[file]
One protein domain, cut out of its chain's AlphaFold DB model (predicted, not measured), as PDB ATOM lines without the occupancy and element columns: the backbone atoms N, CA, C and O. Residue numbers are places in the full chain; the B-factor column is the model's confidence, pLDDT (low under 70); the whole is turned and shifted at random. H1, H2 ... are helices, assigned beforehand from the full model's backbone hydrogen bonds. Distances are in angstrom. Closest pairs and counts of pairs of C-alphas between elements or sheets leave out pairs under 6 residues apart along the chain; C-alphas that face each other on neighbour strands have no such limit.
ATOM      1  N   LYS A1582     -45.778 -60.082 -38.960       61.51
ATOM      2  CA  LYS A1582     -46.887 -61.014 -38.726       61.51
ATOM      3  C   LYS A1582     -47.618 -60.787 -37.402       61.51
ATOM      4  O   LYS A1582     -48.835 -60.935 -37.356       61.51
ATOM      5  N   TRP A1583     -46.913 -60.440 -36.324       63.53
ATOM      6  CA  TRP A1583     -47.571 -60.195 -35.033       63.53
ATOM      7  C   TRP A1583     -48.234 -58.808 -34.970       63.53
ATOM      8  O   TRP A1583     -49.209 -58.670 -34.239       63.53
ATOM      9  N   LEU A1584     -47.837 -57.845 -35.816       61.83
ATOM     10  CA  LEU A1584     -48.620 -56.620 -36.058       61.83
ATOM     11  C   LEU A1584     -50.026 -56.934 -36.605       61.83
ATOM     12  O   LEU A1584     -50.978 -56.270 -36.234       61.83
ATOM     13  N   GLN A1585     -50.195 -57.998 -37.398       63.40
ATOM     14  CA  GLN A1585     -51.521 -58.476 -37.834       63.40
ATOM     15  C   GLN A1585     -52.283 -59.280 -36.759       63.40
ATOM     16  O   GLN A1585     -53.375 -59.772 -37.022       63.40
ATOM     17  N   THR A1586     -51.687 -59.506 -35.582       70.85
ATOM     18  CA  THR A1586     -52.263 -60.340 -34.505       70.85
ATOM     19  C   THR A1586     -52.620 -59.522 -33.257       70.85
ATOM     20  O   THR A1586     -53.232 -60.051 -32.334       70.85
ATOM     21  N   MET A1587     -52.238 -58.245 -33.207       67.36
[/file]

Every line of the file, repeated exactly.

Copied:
One protein domain, cut out of its chain's AlphaFold DB model (predicted, not measured), as PDB ATOM lines without the occupancy and element columns: the backbone atoms N, CA, C and O. Residue numbers are places in the full chain; the B-factor column is the model's confidence, pLDDT (low under 70); the whole is turned and shifted at random. H1, H2 ... are helices, assigned beforehand from the full model's backbone hydrogen bonds. Distances are in angstrom. Closest pairs and counts of pairs of C-alphas between elements or sheets leave out pairs under 6 residues apart along the chain; C-alphas that face each other on neighbour strands have no such limit.
ATOM      1  N   LYS A1582     -45.778 -60.082 -38.960       61.51
ATOM      2  CA  LYS A1582     -46.887 -61.014 -38.726       61.51
ATOM      3  C   LYS A1582     -47.618 -60.787 -37.402       61.51
ATOM      4  O   LYS A1582     -48.835 -60.935 -37.356       61.51
ATOM      5  N   TRP A1583     -46.913 -60.440 -36.324       63.53
ATOM      6  CA  TRP A1583     -47.571 -60.195 -35.033       63.53
ATOM      7  C   TRP A1583     -48.234 -58.808 -34.970       63.53
ATOM      8  O   TRP A1583     -49.209 -58.670 -34.239       63.53
ATOM      9  N   LEU A1584     -47.837 -57.845 -35.816       61.83
ATOM     10  CA  LEU A1584     -48.620 -56.620 -36.058       61.83
ATOM     11  C   LEU A1584     -50.026 -56.934 -36.605       61.83
ATOM     12  O   LEU A1584     -50.978 -56.270 -36.234       61.83
ATOM     13  N   GLN A1585     -50.195 -57.998 -37.398       63.40
ATOM     14  CA  GLN A1585     -51.521 -58.476 -37.834       63.40
ATOM     15  C   GLN A1585     -52.283 -59.280 -36.759       63.40
ATOM     16  O   GLN A1585     -53.375 -59.772 -37.022       63.40
ATOM     17  N   THR A1586     -51.687 -59.506 -35.582       70.85
ATOM     18  CA  THR A1586     -52.263 -60.340 -34.505       70.85
ATOM     19  C   THR A1586     -52.620 -59.522 -33.257       70.85
ATOM     20  O   THR A1586     -53.232 -60.051 -32.334       70.85
ATOM     21  N   MET A1587     -52.238 -58.245 -33.207       67.36